Pat Buchanan Claims Hitler Did Not Want War

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Pat Buchanan generally slips through his anti-Semitism and sympathy for the Nazis in an even more subtle manner than in this column. Per Buchanan, that poor misunderstood Fuhrer never really wanted to go to war:

Now one may despise what was done, but how did this partition of Czechoslovakia manifest a Hitlerian drive for world conquest?

Comes the reply: If Britain had not given the war guarantee and gone to war, after Czechoslovakia would have come Poland’s turn, then Russia’s, then France’s, then Britain’s, then the United States.

We would all be speaking German now.

But if Hitler was out to conquer the world — Britain, Africa, the Middle East, the United States, Canada, South America, India, Asia, Australia — why did he spend three years building that hugely expensive Siegfried Line to protect Germany from France? Why did he start the war with no surface fleet, no troop transports and only 29 oceangoing submarines? How do you conquer the world with a navy that can’t get out of the Baltic Sea?

If Hitler wanted the world, why did he not build strategic bombers, instead of two-engine Dorniers and Heinkels that could not even reach Britain from Germany?

Why did he let the British army go at Dunkirk?

Why did he offer the British peace, twice, after Poland fell, and again after France fell?

Why, when Paris fell, did Hitler not demand the French fleet, as the Allies demanded and got the Kaiser’s fleet? Why did he not demand bases in French-controlled Syria to attack Suez? Why did he beg Benito Mussolini not to attack Greece?

Because Hitler wanted to end the war in 1940, almost two years before the trains began to roll to the camps.

Hitler never really wanted to go to war in Buchanan’s fantasy world. If not for the evil British the Holocaust would have never happened. Therefore it makes sense that so much of Buchanan’s career has been spent defending Nazi war criminals since to Buchanan it was the British, not the Nazis, who were the true villains of World War II.

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1 Comment

  1. 1
    Eclectic Radical says:

    Buchanan has learned the wrong lessons from history. His reading of the Thirty Years War, the various chapters of the Austrian-Prussian conflict before the unification of Germany (including the Napoleonic Wars), and the era immediately post-WWI and immediately post-WWII  have led him to believe that ethnic differences among the citizenry make it impossible to maintain a united nation-state.  The break-up of former multi-ethnic Communist states, post-Cold War and the ethnic violence that coincided with some of those break-ups has only confirmed his ideas.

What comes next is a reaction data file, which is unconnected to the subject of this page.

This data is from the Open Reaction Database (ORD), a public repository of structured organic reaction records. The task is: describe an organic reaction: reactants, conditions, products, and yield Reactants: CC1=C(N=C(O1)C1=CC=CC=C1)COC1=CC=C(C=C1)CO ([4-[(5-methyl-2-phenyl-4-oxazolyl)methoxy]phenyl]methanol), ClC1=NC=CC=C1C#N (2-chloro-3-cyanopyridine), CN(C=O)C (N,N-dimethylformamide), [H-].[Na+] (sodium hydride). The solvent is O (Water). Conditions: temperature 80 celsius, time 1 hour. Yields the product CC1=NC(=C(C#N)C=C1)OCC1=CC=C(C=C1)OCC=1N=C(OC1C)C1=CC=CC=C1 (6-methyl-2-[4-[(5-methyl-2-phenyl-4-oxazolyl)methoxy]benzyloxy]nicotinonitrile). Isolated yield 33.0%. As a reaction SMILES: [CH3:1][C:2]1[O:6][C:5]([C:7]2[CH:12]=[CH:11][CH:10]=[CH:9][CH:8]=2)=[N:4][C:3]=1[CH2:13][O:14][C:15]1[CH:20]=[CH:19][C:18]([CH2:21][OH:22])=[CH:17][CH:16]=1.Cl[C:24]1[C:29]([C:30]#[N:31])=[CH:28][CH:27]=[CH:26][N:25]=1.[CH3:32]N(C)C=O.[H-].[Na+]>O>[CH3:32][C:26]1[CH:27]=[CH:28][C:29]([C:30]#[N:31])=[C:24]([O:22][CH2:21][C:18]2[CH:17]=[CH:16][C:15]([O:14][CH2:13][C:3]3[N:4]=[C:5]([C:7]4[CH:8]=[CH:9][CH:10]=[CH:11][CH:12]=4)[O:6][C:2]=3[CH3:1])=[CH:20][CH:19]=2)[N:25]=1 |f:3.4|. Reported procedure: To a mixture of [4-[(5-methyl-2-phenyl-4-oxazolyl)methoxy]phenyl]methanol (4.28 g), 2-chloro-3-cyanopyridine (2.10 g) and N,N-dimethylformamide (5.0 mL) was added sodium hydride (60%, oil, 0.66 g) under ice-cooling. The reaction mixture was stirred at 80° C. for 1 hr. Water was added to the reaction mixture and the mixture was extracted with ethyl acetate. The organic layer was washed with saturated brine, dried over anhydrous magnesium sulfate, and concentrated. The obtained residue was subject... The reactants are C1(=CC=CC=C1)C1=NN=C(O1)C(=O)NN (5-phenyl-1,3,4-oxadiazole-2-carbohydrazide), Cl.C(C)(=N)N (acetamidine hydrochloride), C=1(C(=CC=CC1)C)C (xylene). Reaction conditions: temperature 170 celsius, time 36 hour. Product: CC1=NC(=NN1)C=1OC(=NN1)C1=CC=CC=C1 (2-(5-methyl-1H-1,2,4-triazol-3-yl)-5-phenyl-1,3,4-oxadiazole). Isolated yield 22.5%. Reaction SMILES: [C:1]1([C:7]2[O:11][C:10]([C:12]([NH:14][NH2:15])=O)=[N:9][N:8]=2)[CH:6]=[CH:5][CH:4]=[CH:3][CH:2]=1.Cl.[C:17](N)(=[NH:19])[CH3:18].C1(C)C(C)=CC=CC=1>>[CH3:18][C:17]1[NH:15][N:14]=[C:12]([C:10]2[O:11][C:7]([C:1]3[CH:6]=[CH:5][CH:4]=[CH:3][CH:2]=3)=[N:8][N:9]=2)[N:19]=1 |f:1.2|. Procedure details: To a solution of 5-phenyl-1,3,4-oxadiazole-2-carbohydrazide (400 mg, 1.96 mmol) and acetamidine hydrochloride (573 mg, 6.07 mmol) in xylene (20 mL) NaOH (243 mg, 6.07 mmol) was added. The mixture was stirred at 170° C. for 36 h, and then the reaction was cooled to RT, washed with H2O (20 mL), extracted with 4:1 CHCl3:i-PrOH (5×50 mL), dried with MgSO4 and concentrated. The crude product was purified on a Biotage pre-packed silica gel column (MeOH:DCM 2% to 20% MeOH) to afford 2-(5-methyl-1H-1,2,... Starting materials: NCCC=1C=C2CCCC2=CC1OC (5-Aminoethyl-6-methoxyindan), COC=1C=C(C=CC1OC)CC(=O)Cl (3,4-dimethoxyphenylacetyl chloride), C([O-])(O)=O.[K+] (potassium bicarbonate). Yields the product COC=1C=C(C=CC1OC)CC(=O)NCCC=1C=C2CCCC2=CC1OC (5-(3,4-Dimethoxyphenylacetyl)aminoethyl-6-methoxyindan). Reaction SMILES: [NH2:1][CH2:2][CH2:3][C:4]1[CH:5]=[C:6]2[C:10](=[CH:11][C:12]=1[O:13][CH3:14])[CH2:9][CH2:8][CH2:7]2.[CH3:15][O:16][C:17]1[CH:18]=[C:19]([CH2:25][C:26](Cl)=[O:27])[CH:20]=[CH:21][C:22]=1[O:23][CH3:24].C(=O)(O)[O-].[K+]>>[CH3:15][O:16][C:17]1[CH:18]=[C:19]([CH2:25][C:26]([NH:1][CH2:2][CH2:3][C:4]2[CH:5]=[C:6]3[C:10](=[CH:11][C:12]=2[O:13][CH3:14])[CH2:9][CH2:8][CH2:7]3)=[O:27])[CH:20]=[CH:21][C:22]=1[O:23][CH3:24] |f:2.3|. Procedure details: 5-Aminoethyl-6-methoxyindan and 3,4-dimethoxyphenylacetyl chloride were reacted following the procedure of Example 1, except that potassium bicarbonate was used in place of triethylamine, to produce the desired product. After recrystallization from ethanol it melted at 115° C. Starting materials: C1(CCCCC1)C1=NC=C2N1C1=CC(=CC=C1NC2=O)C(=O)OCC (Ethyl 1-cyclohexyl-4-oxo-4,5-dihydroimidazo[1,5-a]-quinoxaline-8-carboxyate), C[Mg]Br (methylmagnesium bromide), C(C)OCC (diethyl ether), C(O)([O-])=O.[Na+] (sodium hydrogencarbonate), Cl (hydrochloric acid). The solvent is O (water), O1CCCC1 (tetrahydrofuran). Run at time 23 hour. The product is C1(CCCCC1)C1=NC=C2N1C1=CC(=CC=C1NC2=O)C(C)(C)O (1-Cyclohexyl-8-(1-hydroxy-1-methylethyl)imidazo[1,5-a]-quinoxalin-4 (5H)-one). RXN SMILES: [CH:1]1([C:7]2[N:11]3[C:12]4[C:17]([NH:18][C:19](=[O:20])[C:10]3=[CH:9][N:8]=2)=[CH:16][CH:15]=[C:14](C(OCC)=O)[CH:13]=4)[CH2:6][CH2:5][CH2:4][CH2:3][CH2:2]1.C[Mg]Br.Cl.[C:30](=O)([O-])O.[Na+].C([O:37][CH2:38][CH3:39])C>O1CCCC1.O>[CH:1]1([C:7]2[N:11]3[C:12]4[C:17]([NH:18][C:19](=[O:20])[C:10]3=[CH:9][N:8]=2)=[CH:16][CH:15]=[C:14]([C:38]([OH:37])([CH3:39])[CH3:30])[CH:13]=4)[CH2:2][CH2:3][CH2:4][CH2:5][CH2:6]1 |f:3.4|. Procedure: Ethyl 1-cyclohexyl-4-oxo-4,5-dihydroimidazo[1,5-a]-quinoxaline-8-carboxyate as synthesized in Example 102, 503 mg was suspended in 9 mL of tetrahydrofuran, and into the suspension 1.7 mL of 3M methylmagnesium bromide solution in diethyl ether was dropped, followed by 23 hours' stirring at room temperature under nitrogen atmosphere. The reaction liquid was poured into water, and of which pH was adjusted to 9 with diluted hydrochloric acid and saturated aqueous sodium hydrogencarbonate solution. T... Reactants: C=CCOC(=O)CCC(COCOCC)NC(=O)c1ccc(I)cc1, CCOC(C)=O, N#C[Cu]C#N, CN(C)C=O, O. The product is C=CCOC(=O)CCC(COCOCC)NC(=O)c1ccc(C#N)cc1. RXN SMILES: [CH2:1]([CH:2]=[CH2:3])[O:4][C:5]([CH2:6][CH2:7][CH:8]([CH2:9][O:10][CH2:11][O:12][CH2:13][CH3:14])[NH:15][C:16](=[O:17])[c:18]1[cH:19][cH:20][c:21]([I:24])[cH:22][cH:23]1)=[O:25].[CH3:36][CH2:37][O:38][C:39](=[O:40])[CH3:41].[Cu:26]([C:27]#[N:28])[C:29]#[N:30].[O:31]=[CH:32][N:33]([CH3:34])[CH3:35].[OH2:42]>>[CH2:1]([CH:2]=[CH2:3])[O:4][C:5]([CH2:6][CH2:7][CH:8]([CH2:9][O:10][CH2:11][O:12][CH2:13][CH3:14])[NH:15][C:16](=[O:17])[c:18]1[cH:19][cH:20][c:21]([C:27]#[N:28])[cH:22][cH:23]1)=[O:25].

On this theory, Buchanan believes that the annexation of Austria, the ‘Sudetenland’, and of Danzig (Gdansk) and the ‘Danzig Corridor’ was entirely justified because these were ‘ethnic German regions.’ Thus uniting them with Germany was the proper course. He also appears to seriously believe that if there had not been a Munich guarantee, Germany’s expansion would have stopped with a ‘united Germany.’
     
    Unfortunately, Buchanan ignores some historical facts: the Sudeten Germans were an ethnic minority outnumbered by the Czechs even in what Hitler called the ‘Sudetenland.’ The ratio of Germans to Czechs, Slovaks, or Slovenians was roughly the same over the whole of the country as it was in the ‘Sudetenland.’ Hitler did not settle for the ‘Sudetenland’, he annexed all of Czechoslovakia. Nor did he settle for Danzig and the corridor, he signed the partition treaty with the USSR and the two powers divided all of Poland between them. These are not the acts of someone who ‘just wanted to reverse the Versailles treaty.’
     
    Buchanan claims this was the result of the war… but Hitler annexed all of Czechoslovakia against the League of Nations decree before any war broke out. So there is no reacon to believe he would not have done the same to all of Poland. If one reads Mein Kampf (in which Hitler advocates the complete annexation of Austria, Czechoslovakia, and Poland to form an enlarged ‘Greater Germany’ and the control of both the Rumanian oil fields and the traditional Russian ‘breadbasket’ in the South Ukraine and a military readjudication of the Franco-German border) then one understands just how silly Buchanan’s view of WWII is.
     
    One can have a certain degree of sympathy for Germany during and after WWI without approving of WWII. WWI was the last of the old European political wars, fought largely over the basic questions of territory and dynastic questions that had always motivated the old European wars. WWII was a very different animal. Hitler had a very specific blueprint that involved, at the necessary minimum, war with multiple Central European states, France, and the USSR. While Hitler’s plan called for an ‘Anglo-Saxon alliance’ between Germany, the UK, and the USA, such an alliance was impossible under prevailing political conditions short of military defeat of the UK and the US.
     
    Buchanan’s understanding of history is thus entirely too poor for a man whose foreign policy theory is entirely built on his understanding of history. Buchanan’s views of ethnic incompatibility are not terribly far from the Aryan Nations’ theories of race warfare and it is really frightening just how ‘mainstream’ the man is.
     

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